The withdrawal of the United States from the Paris climate agreement understandably raised fears that the current efforts of the international community to combat global warming would be derailed. However, there are a number of mitigating factors that give considerable scope for optimism. One of them is the proliferation of environment friendly technologies in construction, which is an extremely significant development, since buildings contribute to 30 percent of global greenhouse gas emissions.
China the biggest emitter of greenhouse gases in the world, has taken the lead in construction of LEED (Leadership in Energy and Environmental Design) certified buildings, closely followed by Canada and India- the third biggest emitter. In fact, China is now the world leader in green building, with over one billion square feet of LEED certified building spaces.
As countries across the globe intensify their efforts to reduce their carbon footprint, here are a few trends we can expect in the field of green construction.
- Cross-Laminated Timber: New innovations have made it possible to build massive structures using cross-laminated timber, by joining multiple sections at right angles. These structures, which can be pre-fabricated in a factory (much like those made of pre-fabricated concrete) will substantially reduce emissions, since wood does not emit carbon unlike steel and concrete.
- Bamboo: Bamboo is becoming an important part of the building design in emerging countries in Asia. With the ability to grow up to four feet per day, bamboo scores high on sustainability, quite apart from the fact that it absorbs 35 percent more carbon dioxide as compared to trees. Besides, it has more than twice the strength of steel, without the carbon emissions associated with the later. Best of all, bamboo can be recycled multiple times, making it ideal for sustainable building.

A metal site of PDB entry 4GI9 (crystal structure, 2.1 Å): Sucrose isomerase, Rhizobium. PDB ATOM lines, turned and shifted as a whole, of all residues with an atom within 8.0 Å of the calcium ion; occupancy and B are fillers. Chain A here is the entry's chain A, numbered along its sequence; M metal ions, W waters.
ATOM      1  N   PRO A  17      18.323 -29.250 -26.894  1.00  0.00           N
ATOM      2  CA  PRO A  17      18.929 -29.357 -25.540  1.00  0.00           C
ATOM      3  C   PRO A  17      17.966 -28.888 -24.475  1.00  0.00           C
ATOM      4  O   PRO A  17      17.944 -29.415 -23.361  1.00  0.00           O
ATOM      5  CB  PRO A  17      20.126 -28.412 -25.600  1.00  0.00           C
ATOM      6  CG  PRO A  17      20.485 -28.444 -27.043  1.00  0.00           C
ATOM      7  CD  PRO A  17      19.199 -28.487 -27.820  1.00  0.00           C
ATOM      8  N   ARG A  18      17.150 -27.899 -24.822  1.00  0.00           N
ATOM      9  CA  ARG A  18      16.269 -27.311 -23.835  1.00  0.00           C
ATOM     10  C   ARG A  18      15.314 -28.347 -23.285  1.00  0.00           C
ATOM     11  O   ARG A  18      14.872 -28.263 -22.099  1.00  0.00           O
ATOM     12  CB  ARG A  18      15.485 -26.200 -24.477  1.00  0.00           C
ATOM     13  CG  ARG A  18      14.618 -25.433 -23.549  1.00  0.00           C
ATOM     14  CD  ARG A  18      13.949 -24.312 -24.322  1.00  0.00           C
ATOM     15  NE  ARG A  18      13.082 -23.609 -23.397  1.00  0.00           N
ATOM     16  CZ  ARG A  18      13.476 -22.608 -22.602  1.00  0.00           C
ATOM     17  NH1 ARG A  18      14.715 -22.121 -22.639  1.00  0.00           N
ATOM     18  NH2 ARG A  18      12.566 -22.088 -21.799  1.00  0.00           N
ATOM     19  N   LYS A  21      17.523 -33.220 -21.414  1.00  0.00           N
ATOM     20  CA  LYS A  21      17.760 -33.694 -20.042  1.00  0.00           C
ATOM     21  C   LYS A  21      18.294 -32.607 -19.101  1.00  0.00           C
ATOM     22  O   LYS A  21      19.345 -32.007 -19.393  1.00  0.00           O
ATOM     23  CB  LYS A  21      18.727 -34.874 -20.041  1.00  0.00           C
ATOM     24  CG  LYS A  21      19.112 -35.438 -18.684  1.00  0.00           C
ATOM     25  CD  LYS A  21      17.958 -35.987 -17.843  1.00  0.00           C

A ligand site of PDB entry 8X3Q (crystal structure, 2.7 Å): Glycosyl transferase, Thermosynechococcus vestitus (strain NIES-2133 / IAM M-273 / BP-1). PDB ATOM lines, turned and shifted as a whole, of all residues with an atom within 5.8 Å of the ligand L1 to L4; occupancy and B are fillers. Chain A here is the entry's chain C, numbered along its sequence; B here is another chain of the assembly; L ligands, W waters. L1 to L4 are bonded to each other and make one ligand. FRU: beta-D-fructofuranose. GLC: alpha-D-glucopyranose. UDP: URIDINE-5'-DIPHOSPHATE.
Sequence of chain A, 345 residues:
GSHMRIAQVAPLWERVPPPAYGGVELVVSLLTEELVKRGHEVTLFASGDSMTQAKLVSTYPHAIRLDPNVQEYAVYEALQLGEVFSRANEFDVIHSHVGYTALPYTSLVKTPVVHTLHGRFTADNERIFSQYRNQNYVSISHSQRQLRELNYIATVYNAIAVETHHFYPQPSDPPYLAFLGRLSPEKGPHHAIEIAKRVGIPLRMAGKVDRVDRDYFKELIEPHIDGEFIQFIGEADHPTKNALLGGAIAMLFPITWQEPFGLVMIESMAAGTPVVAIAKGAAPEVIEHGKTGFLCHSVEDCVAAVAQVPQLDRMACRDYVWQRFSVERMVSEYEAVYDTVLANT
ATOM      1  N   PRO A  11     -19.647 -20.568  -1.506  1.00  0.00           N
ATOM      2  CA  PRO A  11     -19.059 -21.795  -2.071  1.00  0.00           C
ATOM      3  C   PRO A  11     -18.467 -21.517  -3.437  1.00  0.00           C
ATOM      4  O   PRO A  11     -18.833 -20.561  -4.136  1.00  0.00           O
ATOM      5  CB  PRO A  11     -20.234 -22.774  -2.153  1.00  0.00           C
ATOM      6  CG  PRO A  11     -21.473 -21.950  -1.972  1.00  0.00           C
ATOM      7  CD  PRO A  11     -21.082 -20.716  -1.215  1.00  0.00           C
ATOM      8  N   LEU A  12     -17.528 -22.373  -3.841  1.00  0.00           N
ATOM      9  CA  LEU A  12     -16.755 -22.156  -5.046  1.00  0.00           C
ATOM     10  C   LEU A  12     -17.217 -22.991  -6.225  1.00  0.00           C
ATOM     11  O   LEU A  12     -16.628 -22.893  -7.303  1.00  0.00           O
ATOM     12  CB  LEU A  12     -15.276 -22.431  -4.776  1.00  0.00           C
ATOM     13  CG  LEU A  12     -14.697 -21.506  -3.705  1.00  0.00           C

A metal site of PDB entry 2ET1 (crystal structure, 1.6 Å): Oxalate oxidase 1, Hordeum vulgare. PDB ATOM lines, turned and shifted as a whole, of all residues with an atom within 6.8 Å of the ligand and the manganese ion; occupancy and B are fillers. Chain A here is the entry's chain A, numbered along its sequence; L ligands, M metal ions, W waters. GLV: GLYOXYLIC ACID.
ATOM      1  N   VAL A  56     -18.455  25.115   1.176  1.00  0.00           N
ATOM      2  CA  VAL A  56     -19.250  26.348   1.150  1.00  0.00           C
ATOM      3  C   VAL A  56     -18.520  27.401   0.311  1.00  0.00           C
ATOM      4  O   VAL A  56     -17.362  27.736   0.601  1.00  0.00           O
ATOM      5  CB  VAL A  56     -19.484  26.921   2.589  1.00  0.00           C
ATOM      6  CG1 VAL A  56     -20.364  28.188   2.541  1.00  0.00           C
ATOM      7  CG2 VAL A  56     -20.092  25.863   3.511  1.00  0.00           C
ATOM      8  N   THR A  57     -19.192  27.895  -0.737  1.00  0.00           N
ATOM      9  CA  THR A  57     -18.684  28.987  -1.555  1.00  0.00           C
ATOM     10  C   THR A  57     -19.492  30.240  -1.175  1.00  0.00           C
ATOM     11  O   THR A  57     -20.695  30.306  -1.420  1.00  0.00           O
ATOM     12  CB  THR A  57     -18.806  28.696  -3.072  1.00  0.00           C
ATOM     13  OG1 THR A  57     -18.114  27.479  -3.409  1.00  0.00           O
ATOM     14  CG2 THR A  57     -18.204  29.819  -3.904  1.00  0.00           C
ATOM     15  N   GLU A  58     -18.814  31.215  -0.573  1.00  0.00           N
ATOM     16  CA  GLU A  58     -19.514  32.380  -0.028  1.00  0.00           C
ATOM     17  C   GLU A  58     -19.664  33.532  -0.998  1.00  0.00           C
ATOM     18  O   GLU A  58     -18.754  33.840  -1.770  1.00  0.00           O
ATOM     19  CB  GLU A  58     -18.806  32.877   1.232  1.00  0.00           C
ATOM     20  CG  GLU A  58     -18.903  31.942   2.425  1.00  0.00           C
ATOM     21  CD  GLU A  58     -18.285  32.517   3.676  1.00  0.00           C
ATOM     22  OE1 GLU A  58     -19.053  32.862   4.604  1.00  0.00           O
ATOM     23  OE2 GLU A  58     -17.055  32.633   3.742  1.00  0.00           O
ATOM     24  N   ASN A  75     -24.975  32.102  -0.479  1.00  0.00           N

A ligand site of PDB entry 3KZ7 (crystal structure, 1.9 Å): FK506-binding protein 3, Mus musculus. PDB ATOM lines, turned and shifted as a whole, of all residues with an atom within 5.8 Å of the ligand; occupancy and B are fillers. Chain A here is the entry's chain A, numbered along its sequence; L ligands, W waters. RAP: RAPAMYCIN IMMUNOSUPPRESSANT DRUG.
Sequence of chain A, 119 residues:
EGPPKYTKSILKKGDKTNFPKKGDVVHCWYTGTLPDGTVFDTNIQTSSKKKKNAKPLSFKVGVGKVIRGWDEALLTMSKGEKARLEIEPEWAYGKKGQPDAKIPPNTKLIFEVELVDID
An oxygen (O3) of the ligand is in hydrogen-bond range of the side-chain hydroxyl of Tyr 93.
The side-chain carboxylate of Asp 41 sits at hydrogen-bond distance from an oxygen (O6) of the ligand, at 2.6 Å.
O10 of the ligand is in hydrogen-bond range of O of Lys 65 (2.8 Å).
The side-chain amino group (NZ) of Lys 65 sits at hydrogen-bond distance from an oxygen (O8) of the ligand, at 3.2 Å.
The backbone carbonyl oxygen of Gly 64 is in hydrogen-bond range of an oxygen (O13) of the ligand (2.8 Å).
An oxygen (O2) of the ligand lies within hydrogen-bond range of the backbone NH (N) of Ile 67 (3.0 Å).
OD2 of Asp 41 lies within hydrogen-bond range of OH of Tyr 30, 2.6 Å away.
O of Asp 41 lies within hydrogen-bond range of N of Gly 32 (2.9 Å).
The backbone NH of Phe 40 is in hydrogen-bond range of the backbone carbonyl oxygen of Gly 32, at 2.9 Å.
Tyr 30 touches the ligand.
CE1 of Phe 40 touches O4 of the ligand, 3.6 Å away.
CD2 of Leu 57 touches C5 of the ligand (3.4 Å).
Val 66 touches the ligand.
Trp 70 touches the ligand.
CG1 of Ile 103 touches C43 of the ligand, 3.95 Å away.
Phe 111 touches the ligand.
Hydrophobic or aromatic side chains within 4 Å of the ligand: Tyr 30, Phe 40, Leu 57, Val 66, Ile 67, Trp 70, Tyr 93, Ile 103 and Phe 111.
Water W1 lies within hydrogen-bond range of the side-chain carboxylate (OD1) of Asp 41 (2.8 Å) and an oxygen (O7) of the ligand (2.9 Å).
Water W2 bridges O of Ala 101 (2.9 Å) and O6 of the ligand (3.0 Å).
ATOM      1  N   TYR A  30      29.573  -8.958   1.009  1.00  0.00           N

- Attic insulation: Given that household consumption accounts for approximately a third of the total non-industrial power energy used, reducing the amount of electricity used for heating or cooling would contribute substantially to reducing the carbon emissions of countries like USA and Canada, which are among the highest per capita consumers of energy. Attic insulation can help achieve this objective, by ensuring that houses remain well insulated from the outside weather.
- Solar Energy: Rooftop solar cells are increasingly becoming a fixture in buildings across the world, taking the pressure off grids which are traditionally powered by energy generated from fossil fuels. Unfortunately, solar energy suffers from the obvious limitation of being unavailable during non-sunlight hours, due to which it is not yet a viable alternative to traditional energy sources like thermal power. However, the reducing cost of battery storage combined with increasing efficiency of solar panels will help solar energy supplant non-renewable options.
- Internet of Things (IoT): Intelligent building technologies have historically been economically unviable, except for owners of large buildings. However, IoT promises to provide a level playing field, by empowering small and medium sized building owners to capture the data needed for effective management of a BEMS (Building Energy Management System) at affordable costs. While the concept is still at a nascent stage, it is likely that IoT will pave the way for setting up energy efficient buildings in the years to come.
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